Belief in Free Will Relates to Attributions of Intentionality and Judgments of Responsibility

Research output: Contributions to collected editions/worksChapterpeer-review


Oliver Genschow Marcel Brass Free will is a cornerstone of our society and relates to nearly everything we care about. The most prominent example in this respect may be our legal system in which punishment strongly depends on the degree to which a person acted “freely” (e. g. , Newman & Weitzer, 1956) . Thus, not surprisingly, across cultures (Sarkissian et al. , 2010) and ages (Nichols, 2004) , most people believe that they have free will (see also Baumeister et al. , 2009; Nahmias et al. , 2005) . At the same time, there is a long-standing philosophical debate about whether free will actually exists (e. g. , Dennett, 2015; Van Inwagen, 1983) . In the last few decades, prominent voices in cognitive neuroscience and psychology have entered this debate by claiming that free will is nothing more than an illusion (e. g. , Crick, 1994; Harris, 2012; Wegner,...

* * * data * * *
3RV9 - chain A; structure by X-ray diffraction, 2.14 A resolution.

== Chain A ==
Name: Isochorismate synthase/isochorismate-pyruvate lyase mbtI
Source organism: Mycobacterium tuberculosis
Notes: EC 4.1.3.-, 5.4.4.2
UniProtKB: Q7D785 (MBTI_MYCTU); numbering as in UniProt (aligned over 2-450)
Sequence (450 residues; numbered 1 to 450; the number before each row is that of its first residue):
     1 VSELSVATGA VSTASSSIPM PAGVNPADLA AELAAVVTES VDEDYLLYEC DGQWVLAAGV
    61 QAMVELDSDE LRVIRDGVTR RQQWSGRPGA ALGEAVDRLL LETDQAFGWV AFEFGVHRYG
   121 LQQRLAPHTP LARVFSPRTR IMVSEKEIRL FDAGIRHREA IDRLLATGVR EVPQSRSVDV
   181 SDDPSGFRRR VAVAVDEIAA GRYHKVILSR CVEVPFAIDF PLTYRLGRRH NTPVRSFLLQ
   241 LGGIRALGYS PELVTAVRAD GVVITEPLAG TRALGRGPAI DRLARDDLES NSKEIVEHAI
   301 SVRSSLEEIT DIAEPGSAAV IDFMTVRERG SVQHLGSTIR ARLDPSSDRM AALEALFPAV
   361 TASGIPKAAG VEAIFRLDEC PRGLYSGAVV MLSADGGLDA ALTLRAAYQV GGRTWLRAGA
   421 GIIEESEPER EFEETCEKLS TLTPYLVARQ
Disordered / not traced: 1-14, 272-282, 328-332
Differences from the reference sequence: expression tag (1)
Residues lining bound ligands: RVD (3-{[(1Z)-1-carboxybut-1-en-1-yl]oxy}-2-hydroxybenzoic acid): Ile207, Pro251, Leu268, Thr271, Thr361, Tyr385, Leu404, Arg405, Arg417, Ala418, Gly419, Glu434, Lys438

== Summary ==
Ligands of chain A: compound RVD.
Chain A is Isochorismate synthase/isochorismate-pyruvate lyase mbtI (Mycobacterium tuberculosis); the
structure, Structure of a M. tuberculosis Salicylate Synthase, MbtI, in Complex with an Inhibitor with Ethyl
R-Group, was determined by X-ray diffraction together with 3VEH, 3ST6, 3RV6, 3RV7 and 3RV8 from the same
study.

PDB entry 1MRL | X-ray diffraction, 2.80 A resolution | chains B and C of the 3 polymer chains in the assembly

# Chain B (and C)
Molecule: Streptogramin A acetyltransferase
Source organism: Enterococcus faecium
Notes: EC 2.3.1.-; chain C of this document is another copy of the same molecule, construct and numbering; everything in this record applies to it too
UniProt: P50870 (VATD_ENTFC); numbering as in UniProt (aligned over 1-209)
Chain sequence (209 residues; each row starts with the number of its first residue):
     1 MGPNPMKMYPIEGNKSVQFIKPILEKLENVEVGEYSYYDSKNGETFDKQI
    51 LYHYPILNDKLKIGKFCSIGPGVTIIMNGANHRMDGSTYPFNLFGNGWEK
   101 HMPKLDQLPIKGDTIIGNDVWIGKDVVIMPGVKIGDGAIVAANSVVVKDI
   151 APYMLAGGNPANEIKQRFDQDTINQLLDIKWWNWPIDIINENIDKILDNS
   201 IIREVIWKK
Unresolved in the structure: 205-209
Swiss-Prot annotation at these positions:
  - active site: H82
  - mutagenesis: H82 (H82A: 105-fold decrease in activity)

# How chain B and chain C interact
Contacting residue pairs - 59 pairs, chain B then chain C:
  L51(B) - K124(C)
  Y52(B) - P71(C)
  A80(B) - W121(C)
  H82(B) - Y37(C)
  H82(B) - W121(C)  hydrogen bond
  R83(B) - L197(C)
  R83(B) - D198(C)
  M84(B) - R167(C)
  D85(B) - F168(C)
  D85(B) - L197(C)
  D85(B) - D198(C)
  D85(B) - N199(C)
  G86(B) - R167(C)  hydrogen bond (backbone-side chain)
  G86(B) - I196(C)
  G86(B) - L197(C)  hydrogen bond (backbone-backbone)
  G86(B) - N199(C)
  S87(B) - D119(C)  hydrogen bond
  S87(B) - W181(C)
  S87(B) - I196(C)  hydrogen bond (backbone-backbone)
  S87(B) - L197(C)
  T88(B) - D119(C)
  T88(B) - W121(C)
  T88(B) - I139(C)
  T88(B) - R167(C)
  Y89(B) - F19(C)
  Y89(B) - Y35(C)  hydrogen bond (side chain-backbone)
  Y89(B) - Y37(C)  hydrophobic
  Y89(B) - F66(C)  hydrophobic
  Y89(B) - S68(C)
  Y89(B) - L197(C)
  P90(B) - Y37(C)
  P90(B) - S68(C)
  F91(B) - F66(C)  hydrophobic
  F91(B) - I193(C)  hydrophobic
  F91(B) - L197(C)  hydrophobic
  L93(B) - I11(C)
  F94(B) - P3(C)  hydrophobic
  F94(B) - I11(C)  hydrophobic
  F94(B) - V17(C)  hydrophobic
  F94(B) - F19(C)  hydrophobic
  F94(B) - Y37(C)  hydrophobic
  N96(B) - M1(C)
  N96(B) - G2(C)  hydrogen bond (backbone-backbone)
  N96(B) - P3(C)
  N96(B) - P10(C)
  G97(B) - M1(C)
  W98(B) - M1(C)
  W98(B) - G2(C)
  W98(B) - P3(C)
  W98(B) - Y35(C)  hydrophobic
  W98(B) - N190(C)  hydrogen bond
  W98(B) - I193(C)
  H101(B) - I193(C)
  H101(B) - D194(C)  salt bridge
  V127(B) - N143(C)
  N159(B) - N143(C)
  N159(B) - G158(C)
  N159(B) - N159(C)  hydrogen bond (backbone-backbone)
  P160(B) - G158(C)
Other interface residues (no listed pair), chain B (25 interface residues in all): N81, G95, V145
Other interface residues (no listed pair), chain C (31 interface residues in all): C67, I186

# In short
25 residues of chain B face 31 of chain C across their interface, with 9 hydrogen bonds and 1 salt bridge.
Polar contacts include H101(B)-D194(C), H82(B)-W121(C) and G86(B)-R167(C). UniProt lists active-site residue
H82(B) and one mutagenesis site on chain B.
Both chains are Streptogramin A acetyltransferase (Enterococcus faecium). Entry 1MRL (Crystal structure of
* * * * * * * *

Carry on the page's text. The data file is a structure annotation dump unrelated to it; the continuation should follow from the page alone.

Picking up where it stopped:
Original languageEnglish
Title of host publicationAdvances in Experimental Philosophy of Free Will and Responsibility
EditorsThomas Nadelhoffer, Andrew Monroe
Number of pages14
Place of PublicationLondon,
PublisherBloomsbury Academic
Publication date01.01.2022
ISBN (Print)978-1-3501-8811-2
ISBN (Electronic)978-1-3501-8811-2, 978-1-3501-8809-9
Publication statusPublished - 01.01.2022
Externally publishedYes